David Gilbert, executive director of the UWM Innovation Campus, said while a lot of details still have to be studied, he agrees with the general premise that the Innovation Campus parcel could be developed with more density than currently called for if done in a responsible and sustainable manner.

“I don’t view the concepts proposed in the draft as a departure from our current plans,” Gilbert said. “It is more of an evolution of our Innovation Campus that warrants close examination.”

The 147-page plan also proposes a “circulator,” or transit system that would be similar to buses used in Washington, D.C. to connect people to their destinations and reduce traffic congestion.

Various routes and scenarios are outlined and the system could increase in capacity if it were needed. Routes include Innovation Campus to the Milwaukee County Research Park, as well as the Wauwatosa Village to Mayfair Mall and the Mayfair Collection. Annual costs range from $187,500 for two vehicles operating 15 hours per day to $700,000 for eight vehicles operating 56 total hours per day.

Unlike the downtown Milwaukee streetcar, there would not be a fixed route, Enders said.

“There is a desire of the city administration to improve traffic (flow),” Enders said. “This was a suggested concept by one of the consultants that has been researched. It all needs to be researched more heavily. At this point, it is just a concept.”

The plan also looks at the possibility of more density at Milwaukee County Research Park, a 175-acre office park southwest of I-41 and Watertown Plank Road. The Research Park is primarily privately owned, and about 95 percent of its 110 developable acres are developed, said Guy Mascari, executive director.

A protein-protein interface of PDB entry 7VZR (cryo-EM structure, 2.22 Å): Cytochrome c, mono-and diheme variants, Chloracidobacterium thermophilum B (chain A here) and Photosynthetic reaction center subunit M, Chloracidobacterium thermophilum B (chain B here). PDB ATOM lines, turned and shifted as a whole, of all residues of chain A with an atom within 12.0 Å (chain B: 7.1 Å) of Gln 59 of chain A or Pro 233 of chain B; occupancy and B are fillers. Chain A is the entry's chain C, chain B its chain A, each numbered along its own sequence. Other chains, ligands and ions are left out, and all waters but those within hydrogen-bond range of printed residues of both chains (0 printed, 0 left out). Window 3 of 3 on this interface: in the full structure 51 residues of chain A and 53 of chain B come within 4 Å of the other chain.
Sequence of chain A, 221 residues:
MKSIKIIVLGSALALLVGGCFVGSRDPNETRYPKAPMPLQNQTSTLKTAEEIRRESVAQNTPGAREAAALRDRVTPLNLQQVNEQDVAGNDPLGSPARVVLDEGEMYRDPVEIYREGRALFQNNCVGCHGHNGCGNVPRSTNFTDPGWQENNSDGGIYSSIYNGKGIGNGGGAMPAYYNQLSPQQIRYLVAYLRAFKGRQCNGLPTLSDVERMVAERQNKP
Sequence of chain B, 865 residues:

A significant amount of green space has been left at the Research Park, in accordance with a master plan that was created 20 years ago, Mascari said. The proposed master plan for the I-41/Watertown Plank Road area calls for putting buildings on much of that green space, which would be a shift in the original plan for the Research Park.

“Several studies done felt that (green space) would be attractive to technology companies and give this a feel of a college campus,” Mascari said. “If we add more density the stormwater system would need to be redone. And there is certainly an issue with traffic here.”

Mascari has not yet seen the master plan GRAEF has created, but has written a letter to Wauwatosa expressing his concerns.